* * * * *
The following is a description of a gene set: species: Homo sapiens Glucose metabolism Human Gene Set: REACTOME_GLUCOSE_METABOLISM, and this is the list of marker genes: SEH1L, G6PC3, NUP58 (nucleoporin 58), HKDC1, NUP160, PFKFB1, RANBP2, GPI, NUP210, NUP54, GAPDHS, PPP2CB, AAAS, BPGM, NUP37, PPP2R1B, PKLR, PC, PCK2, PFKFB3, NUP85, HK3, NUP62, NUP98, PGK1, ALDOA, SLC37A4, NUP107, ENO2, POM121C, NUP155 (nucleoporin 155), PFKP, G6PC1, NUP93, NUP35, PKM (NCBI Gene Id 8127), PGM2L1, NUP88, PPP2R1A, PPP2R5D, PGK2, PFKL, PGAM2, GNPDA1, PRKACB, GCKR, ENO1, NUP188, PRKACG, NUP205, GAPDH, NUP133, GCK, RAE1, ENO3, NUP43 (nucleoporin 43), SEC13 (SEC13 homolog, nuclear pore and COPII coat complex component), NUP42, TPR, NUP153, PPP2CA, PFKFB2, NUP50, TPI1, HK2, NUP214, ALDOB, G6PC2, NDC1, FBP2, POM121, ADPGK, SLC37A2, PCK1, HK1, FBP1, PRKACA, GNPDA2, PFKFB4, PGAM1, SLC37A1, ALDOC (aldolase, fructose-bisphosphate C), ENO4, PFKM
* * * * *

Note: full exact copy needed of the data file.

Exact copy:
The following is a description of a gene set: species: Homo sapiens Glucose metabolism Human Gene Set: REACTOME_GLUCOSE_METABOLISM, and this is the list of marker genes: SEH1L, G6PC3, NUP58 (nucleoporin 58), HKDC1, NUP160, PFKFB1, RANBP2, GPI, NUP210, NUP54, GAPDHS, PPP2CB, AAAS, BPGM, NUP37, PPP2R1B, PKLR, PC, PCK2, PFKFB3, NUP85, HK3, NUP62, NUP98, PGK1, ALDOA, SLC37A4, NUP107, ENO2, POM121C, NUP155 (nucleoporin 155), PFKP, G6PC1, NUP93, NUP35, PKM (NCBI Gene Id 8127), PGM2L1, NUP88, PPP2R1A, PPP2R5D, PGK2, PFKL, PGAM2, GNPDA1, PRKACB, GCKR, ENO1, NUP188, PRKACG, NUP205, GAPDH, NUP133, GCK, RAE1, ENO3, NUP43 (nucleoporin 43), SEC13 (SEC13 homolog, nuclear pore and COPII coat complex component), NUP42, TPR, NUP153, PPP2CA, PFKFB2, NUP50, TPI1, HK2, NUP214, ALDOB, G6PC2, NDC1, FBP2, POM121, ADPGK, SLC37A2, PCK1, HK1, FBP1, PRKACA, GNPDA2, PFKFB4, PGAM1, SLC37A1, ALDOC (aldolase, fructose-bisphosphate C), ENO4, PFKM